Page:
Thursday, August 6, 2020

Dozens of Dead Birds and a Few Dead Seals – What Does that Mean for our Beaches?

The scene on my walk yesterday morning was much different than in days past. It started out at the surfer statue in Imperial Beach as it had in the past; two friends and I headed north on the sand and moved down near the water where the sand was firm. A couple hundred yards past the rock jetty and we see a dead bird. While that’s not something we normally see on our Coronado walks nor was it something we had seen on previous walks, it was just one bird. Until it wasn’t.

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The further we walked, the more dead birds we saw, not one or two but over two dozen between the jetty and the Coronado Cays beach public restroom area. I spoke with one of the State Park Rangers asking him if he had noticed an increase in the number of dead birds recently, and he said, “Oh yes, dead birds up and down the beach,” indicating there were more north of what I had already seen. I asked if he cleaned them up as I noticed trash bags in his electric cart. He told me, “No, we are told not to touch them even with the tools we have for trash collection.” They also don’t remove the dead seals, of which we saw four.

When it became clear to me I needed to document these findings I could not help but think of the Navy SEALs who train in the water. I had asked a neighbor just last week who is a SEAL if there were any changes to the training when the water is deemed contaminated and he told me, “Not that I know of,” and when I asked if he was concerned he replied, “Not at all!” No sooner had this thought popped into my mind that I looked back down the beach to see two teams heading into the same ocean water that most likely had something to do with the dead birds and seals that I was walking around.

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I asked a fisherman who fishes the shore frequently if he had noticed an increase in dead birds, and he responded, “I noticed a lot of feathers coming back when I was reeling in, not something I usually experience.” He went on to blame Governor Brown for not doing something.

It was only after I returned home that I saw a post on the Facebook page of Imperial Beach Dad, a father of six, surfer, and battling an inoperable brain tumor, sharing a story: “My wife, mom, and 3 of my kids all have this non-influenza GI bug that put them in urgent care and resulted in more than a week of uncomfortable misery. I can’t help but wonder if they got it from the beach even though we don’t go in when it’s like this, the sand itself and a walk on the beach south of Bocs becomes suspect. I don’t like being paranoid, we shouldn’t have to live afraid.” He’s right, none of us who live near the beach or enjoy the beach should have to be afraid that enjoying our communities and beaches will lead to illness. “I know we can get this fixed in my lifetime, it’s on my actual bucket list.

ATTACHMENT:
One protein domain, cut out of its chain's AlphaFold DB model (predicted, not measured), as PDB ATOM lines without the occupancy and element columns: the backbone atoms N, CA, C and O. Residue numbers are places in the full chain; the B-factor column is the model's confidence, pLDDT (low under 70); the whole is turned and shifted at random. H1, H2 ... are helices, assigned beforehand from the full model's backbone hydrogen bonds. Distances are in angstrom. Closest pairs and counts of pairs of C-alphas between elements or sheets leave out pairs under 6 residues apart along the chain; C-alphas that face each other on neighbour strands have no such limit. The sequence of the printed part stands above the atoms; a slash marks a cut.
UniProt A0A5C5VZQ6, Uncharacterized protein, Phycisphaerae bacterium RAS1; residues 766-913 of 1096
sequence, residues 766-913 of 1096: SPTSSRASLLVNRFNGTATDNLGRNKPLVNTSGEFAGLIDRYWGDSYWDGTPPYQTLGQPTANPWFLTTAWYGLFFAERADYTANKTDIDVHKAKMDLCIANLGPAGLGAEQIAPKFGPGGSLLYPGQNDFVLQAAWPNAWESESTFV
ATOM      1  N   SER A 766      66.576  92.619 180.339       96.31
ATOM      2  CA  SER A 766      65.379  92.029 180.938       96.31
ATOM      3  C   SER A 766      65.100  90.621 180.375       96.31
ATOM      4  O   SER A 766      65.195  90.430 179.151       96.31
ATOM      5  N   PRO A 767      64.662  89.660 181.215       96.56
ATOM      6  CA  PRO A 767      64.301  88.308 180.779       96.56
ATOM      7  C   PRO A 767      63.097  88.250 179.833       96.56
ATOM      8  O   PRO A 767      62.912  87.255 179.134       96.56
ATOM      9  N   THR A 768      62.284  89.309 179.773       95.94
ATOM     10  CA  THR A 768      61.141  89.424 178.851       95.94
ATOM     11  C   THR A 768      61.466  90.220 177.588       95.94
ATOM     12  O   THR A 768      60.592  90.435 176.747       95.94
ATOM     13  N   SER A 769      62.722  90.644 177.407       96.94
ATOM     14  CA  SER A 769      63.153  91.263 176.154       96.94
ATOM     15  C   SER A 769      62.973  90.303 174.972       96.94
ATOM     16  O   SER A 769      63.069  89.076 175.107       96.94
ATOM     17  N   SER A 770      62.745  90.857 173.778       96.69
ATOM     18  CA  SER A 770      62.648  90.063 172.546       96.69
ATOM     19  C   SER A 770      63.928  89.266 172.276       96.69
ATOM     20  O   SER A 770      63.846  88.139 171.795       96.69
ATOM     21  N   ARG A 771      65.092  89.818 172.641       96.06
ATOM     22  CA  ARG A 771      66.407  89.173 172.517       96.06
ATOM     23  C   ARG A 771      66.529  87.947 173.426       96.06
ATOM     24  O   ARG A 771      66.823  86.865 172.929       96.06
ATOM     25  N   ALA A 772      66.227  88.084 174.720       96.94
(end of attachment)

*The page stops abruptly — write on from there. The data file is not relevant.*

The problem is not specific to Imperial Beach, the facebook group, Coronado Residents Against Poop – CRAP, shares pertinent information about the impact on our beaches and updates like last week when Coronado Beaches were closed. More rain is expected this weekend and that means more likelihood of beach closures just as many families begin to descend upon our community for spring break. The pollution and sewage flow from the Tijuana River to our ocean impacts our community, our families, our wildlife, our economy, each and every one of our lives.

Related Articles:

Dead Sea Mammals Wash Ashore on Our Beaches; Cause “Unsubstantiated”

All Coronado Beaches Closed Due to Sewage Contamination

 

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Chris Kelly
Chris is a native San Diegan who has had business ties to Coronado from when the bridge still had a toll. She vowed to herself one day she would make the island her home. Chris has been an entrepreneur for over two decades as a business owner and business/life strategist and coach. Her work has been seen in magazines, blogs, The Seattle Times and The Huffington Post.Have news to share? Send tips, story ideas or letters to the editor to: manager@coronadotimes.com
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